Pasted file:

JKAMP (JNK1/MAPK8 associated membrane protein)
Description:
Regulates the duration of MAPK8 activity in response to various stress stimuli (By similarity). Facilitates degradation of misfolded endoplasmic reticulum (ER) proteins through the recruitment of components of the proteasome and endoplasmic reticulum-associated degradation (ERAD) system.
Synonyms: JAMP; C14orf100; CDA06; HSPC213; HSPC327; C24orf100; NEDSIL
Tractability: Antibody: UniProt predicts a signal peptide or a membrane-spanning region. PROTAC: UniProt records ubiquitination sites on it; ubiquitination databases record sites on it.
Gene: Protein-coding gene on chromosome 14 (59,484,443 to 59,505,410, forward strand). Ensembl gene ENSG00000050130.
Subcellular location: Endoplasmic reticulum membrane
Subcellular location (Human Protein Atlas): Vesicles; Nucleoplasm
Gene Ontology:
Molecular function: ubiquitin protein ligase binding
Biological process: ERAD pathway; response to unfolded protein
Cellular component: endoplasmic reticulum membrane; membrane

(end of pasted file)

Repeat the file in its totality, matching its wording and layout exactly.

JKAMP (JNK1/MAPK8 associated membrane protein)
Description:
Regulates the duration of MAPK8 activity in response to various stress stimuli (By similarity). Facilitates degradation of misfolded endoplasmic reticulum (ER) proteins through the recruitment of components of the proteasome and endoplasmic reticulum-associated degradation (ERAD) system.
Synonyms: JAMP; C14orf100; CDA06; HSPC213; HSPC327; C24orf100; NEDSIL
Tractability: Antibody: UniProt predicts a signal peptide or a membrane-spanning region. PROTAC: UniProt records ubiquitination sites on it; ubiquitination databases record sites on it.
Gene: Protein-coding gene on chromosome 14 (59,484,443 to 59,505,410, forward strand). Ensembl gene ENSG00000050130.
Subcellular location: Endoplasmic reticulum membrane
Subcellular location (Human Protein Atlas): Vesicles; Nucleoplasm
Gene Ontology:
Molecular function: ubiquitin protein ligase binding
Biological process: ERAD pathway; response to unfolded protein
Cellular component: endoplasmic reticulum membrane; membrane